The Rev. Martin Luther King Jr. and Nelson Mandela were two of the world's most iconic civil (political) (human) rights advocates and leaders of all time. Both advocated for, and to varying degrees, applied elements of peaceful protests to the achievement of their goals. Both spent time in jail, often concurrently, but eventually forced their respective countries to extend the same rights that white populations had denied Africans and African Americans. For the US, civil rights, voting rights, right to education, housing and housing loans suggested that equality had been achieved, capped in South Africa by the election of Nelson Mandela as the first majority-rule president, and in the US, by Barack Obama’s election to the presidency. Yet the historical over-policing, police mistreatment and more generally, the judicial system’s inordinate ‘targeting’ of African Americans, with egregious cases running from Emmett Till to Rodney King to Walter Scott to Breonna Taylor to George Floyd to Rayshard Brooks and thousands of others shows the danger of such magical thinking. The now-persistent global wave pursuing human rights, civil rights and the right to be treated equally, primarily driven by the loosely-organized Black Lives Matter (BLM) movement, has become the leading voice in pursuit of equality. Riots such as those in LA, protests in Ferguson and everywhere in summer 2020 has ushered new civil rights campaign. In the US and elsewhere, it has morphed to include historical issues such as monuments to colonialism, the US civil war, slavery and slave owners and traders, institutions, companies and people whose wealth and existence has links to slavery. Instructively, the protests persisted even as COVID-19, the hundred-year plague, continues to ravage the world. Lost in the moment is the absence of central leadership and leaders such as MLK or Mandela. Their charisma and effectiveness has been lacking for 50 years. This paper evaluates whether this has led to inconsistent civil and human rights pursuit for equality, or whether perchance, Mandela and MLK were extraordinary, once-in-a-lifetime transformative leaders uniquely selected by history for their time.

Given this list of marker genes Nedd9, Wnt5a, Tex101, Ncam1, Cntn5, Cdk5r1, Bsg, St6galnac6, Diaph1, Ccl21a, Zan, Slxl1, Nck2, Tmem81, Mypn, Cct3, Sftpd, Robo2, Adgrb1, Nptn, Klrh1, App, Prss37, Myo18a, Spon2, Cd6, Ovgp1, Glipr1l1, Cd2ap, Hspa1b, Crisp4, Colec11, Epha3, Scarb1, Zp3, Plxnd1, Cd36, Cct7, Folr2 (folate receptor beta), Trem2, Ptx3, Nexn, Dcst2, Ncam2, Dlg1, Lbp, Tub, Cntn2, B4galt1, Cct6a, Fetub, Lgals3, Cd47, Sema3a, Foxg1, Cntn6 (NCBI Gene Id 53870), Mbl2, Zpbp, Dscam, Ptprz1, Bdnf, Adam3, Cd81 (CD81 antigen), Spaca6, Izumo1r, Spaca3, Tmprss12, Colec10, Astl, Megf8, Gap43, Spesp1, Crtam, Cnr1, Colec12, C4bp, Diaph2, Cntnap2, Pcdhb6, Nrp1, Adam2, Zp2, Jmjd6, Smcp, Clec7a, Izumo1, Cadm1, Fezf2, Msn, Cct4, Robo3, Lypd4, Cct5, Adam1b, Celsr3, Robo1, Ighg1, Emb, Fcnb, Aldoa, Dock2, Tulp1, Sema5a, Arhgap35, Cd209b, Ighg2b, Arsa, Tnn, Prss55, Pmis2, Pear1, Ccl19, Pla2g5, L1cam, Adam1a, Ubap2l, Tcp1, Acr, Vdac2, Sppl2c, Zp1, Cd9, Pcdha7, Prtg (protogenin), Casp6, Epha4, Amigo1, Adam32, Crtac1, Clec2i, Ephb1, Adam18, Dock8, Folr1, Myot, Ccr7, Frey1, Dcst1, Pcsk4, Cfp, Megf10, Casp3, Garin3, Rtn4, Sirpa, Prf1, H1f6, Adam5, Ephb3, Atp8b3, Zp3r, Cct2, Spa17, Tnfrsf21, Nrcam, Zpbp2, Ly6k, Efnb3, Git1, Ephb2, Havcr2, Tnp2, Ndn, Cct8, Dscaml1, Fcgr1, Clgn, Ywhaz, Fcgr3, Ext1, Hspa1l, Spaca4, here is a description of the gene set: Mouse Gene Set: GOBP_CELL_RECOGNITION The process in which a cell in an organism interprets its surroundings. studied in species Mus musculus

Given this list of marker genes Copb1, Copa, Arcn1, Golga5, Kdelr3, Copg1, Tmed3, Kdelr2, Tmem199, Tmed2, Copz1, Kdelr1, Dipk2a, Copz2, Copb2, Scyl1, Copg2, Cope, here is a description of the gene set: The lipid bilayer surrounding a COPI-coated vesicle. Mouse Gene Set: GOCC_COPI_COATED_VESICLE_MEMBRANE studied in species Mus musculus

ARTICLE | doi:10.20944/preprints202001.0175.v1